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No, we are not talking about a pin up here.

Legs of wine are those clear lines you see on the edge of a glass of wine when you swirl it. Most people swirl for the many aromas coming out of a swirled glass of wine. The legs seen are simply glycerol (glycerine) just another form of alcohol. This one is a by-product of fermentatin. Being thicker, (more viscous) than water or ethyl alcohol, it adheres to the glass and gently flows down. Pretty, but not much else. It is practically tastless, even in its purest form and is easily digestible. It does however have some sweetness. Mostly it is used in food processing, as a liqueur thickner, body lotion, or in Pharmaceuticals etc. The family of alcohols is as many as a French-Canadian or Irish-Canadian family ranging from alcohol in wine to gas in your tank or ethylene glycol in your radiator.

Obviously some of them are highly poisonous (anti-freeze) and some of them are very digestible. No harm done.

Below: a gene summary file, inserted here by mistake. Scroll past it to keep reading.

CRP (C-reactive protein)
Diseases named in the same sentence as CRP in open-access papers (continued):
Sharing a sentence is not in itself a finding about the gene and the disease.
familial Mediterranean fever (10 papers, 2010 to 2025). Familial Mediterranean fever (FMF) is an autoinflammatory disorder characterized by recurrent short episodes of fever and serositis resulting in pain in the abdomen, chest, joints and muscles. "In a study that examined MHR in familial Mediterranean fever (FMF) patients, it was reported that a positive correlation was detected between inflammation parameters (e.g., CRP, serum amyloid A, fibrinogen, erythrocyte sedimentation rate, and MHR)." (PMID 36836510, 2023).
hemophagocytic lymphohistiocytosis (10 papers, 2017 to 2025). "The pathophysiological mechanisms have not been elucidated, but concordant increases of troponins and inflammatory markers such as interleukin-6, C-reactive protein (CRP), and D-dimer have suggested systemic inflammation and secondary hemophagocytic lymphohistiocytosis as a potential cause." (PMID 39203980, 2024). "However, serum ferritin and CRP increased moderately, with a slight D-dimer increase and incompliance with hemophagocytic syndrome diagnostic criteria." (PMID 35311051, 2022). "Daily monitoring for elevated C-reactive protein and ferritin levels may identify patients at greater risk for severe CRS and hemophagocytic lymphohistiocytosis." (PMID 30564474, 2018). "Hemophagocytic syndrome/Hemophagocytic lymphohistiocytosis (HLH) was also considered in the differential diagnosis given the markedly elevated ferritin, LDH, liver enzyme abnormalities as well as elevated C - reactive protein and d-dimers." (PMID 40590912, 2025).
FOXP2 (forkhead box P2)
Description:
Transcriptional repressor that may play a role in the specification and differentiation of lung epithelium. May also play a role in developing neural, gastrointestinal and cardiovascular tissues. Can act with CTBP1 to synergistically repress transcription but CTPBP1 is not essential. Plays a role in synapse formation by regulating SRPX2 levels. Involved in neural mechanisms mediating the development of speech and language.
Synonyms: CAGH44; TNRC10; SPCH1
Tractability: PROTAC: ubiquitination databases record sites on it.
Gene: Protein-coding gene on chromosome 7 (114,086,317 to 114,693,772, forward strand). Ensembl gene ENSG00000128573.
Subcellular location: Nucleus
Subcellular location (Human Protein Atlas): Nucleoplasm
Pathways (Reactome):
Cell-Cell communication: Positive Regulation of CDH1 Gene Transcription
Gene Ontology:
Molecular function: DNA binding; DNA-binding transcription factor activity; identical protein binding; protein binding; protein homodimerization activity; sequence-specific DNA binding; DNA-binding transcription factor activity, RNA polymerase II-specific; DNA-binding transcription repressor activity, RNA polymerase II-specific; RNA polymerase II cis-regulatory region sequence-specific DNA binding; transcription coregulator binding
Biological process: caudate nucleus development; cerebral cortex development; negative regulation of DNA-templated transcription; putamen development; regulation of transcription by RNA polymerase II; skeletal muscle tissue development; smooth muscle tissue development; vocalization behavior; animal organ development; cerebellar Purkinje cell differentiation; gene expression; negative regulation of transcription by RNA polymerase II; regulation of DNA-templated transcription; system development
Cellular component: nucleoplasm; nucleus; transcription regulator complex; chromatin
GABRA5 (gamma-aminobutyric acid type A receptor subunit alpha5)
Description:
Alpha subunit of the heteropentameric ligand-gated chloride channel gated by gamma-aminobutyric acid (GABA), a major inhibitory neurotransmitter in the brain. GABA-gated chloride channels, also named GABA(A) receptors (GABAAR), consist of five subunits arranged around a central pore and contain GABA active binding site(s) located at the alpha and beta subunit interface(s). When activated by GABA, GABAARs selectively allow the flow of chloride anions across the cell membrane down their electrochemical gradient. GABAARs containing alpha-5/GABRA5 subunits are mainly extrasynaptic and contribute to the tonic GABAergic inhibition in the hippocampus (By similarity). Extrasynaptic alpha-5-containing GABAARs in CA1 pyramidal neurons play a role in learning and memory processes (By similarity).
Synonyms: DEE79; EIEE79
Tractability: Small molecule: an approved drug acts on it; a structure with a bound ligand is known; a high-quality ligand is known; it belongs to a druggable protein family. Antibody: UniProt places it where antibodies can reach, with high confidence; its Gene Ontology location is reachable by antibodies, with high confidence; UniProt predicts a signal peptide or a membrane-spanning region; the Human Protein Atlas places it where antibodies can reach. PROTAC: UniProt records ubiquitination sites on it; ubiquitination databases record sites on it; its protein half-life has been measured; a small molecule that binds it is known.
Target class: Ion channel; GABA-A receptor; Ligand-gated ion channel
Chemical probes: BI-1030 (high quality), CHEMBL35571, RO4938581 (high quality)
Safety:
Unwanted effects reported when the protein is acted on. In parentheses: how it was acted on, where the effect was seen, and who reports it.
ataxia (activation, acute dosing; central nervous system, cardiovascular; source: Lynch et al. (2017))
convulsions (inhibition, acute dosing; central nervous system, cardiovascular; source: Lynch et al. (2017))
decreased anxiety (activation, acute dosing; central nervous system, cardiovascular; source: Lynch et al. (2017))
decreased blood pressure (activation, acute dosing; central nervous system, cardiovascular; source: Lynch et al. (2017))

So do legs of wine indicate the quality and age of the wine? Not a bit. All wines have legs. The only difference is that an older wine has had more time to form it.

So swirl on folks, just keep your mind on the aromas, not the legs.

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And now its time for the Question of the Decade!

Get ready for a jaw droper!

A fellow comes in and asks if we have experience distilling the alcohol out of anti-freeze for the purpose of consumption. This is a shocking question for a number of reasons. The first being, as we told him, that the type of alcohol found in anti-freeze (ethylene glycol) is not what people consume and generally think of as alcohol (ethynol). In fact, we insisted that this would be poisonous and not something anyone should try. This fellow said he intended to try it anyway. Not surprisingly, we have not seen him back since.